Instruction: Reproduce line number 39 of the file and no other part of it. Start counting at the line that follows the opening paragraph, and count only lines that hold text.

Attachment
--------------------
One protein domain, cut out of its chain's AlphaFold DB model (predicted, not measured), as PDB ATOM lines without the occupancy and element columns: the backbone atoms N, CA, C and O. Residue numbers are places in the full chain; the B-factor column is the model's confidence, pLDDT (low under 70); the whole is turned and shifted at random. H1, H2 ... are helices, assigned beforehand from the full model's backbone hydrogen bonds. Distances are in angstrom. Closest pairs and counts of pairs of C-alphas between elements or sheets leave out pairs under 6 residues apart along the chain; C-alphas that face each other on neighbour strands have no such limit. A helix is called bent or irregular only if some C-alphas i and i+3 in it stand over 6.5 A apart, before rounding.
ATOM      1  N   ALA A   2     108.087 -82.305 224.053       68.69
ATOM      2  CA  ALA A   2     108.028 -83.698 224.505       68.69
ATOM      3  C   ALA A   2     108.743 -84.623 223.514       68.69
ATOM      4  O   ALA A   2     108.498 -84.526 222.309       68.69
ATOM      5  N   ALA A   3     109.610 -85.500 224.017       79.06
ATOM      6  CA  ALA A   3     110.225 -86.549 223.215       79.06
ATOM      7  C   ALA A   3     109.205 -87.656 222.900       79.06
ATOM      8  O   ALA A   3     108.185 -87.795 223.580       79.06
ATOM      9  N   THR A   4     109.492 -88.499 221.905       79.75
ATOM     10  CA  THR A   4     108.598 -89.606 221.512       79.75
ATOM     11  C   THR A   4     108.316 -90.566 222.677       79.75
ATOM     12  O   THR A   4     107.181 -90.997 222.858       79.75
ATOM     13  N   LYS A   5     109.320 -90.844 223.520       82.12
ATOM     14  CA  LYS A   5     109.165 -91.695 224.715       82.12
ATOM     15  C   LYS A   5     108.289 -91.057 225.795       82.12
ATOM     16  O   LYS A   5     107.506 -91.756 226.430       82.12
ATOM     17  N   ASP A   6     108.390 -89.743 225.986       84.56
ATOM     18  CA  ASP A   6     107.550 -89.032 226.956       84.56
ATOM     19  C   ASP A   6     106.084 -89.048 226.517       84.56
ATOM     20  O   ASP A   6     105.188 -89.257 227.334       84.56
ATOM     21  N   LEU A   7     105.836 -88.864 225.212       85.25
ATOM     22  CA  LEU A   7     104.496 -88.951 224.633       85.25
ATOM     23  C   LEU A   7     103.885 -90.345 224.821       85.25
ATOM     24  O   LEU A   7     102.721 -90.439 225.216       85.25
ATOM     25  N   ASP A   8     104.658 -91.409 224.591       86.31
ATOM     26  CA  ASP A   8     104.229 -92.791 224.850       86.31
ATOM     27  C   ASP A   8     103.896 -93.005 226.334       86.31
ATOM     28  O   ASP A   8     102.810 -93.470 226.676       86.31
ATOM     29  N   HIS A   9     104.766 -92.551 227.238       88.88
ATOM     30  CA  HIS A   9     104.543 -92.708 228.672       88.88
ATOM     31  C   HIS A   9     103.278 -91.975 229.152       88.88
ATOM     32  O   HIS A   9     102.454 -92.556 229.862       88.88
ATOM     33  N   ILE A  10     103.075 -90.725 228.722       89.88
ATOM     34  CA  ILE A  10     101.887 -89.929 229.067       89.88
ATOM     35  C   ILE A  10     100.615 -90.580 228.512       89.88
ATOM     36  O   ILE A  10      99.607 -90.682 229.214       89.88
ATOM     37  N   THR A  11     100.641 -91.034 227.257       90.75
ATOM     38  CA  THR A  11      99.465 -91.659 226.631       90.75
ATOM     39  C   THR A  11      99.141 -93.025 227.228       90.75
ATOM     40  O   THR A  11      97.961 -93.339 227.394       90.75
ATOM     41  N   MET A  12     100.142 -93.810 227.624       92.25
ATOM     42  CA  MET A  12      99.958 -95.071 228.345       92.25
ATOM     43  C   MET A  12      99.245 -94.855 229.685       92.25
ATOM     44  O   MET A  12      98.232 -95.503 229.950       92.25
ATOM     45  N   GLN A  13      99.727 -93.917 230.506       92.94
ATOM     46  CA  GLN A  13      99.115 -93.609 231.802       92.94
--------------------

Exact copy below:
ATOM     39  C   THR A  11      99.141 -93.025 227.228       90.75